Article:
Eagle AscendantThis book is a science fiction coming-of-age tale that tells the story of Robbin Haysus Nikalishin, who from an early age dreams of voyaging to the stars. Set in the 2700s, on an Earth that has been remade after a series of catastrophic wars. A new government has arisen, as well as a new set of moral precepts designed to reconcile as well as supersede the core tenets of the old religions. 

Additionally, the passage of time has gradually changed the spellings and phrasings of the English language—itself now called “Inge.” So, the United States of America has become Midammerik, India has become Ind, and so on. The spellings are clever—different enough to convey that the world has changed, but similar enough that the reader knows what’s what.

Cleverly, the book is framed as an official biography written to commemorate Nikalishin, but with the twist that the notes at the beginning suggest the officials who commissioned it are less than pleased with how the author has chosen to depict the subject.

Nikalishin’s life is driven by his determination and unrelenting desire to be a spaceship captain. He studies physics from some of the best professors in the world, and also attends a military academy, all in order to prepare himself for the job of starship captain. He and his good friend Kolm MaGilligoody rise swiftly through the ranks, ultimately joining an experimental program known as SkyPiercer.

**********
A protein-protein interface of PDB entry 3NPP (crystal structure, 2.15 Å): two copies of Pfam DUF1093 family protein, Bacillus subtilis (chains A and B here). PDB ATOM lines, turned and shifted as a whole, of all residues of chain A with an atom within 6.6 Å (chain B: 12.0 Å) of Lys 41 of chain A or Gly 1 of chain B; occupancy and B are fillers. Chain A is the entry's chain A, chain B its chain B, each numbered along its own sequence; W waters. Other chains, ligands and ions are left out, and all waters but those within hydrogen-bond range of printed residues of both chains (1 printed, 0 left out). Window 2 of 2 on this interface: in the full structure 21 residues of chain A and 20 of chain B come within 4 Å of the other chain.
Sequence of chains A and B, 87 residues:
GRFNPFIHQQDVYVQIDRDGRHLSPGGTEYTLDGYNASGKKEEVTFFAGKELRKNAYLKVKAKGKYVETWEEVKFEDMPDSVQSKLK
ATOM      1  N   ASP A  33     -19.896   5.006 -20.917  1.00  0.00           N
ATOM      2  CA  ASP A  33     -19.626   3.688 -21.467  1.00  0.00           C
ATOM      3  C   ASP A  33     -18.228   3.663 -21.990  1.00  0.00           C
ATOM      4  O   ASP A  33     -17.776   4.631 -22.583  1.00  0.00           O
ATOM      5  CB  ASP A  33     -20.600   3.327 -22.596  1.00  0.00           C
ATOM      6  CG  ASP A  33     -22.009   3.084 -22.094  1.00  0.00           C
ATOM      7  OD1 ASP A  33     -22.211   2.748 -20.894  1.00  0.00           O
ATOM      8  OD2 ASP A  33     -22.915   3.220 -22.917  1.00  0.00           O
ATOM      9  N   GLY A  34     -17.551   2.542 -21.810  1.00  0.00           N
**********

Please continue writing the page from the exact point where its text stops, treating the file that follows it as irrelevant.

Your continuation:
Nikalishin’s other interests besides space travel include birdwatching and, of course, sex. He has many romantic encounters with various women he meets throughout his remarkable rise to worldwide fame as a daring space explorer. Some of the relationships last, some don’t, but all of them influence him in one way or another. The romance sub-plots are well done and always are both integral to the plot and right for the characters.

Now, make no mistake, while the book has strong characters and a great plot, it’s not simply an epic space opera. That is, it’s not one of these affairs where space travel is taken as an unexplained fact-of-life to be explained by hand-waving. This is a “hard” science fiction book, and there is plenty of in-depth discussion about the quantum physics involved with making interstellar jumps. But it never feels heavy-handed or dry; indeed, the discussions about physics punctuated by Nikalishin arguing with his professors are quite enjoyable.

That’s the thing that dazzled me most: how alive and organic the whole world of the book feels. It would have been so easy to make it the literary equivalent of a video game on rails: Robbin Nikalishin meets character X who gives him Y so he can advance to the next stage and ultimately be a space hero.

But Taylor didn’t take the easy way. She did the hard, meticulous work of world-building and fleshing out all the supporting characters. I’m in awe of how every character, from Nikalishin’s mother to his best friend to his lovers and even down to the ship’s janitor, are fully-realized and well-described. This isn’t a book, it’s a whole universe rendered in prose.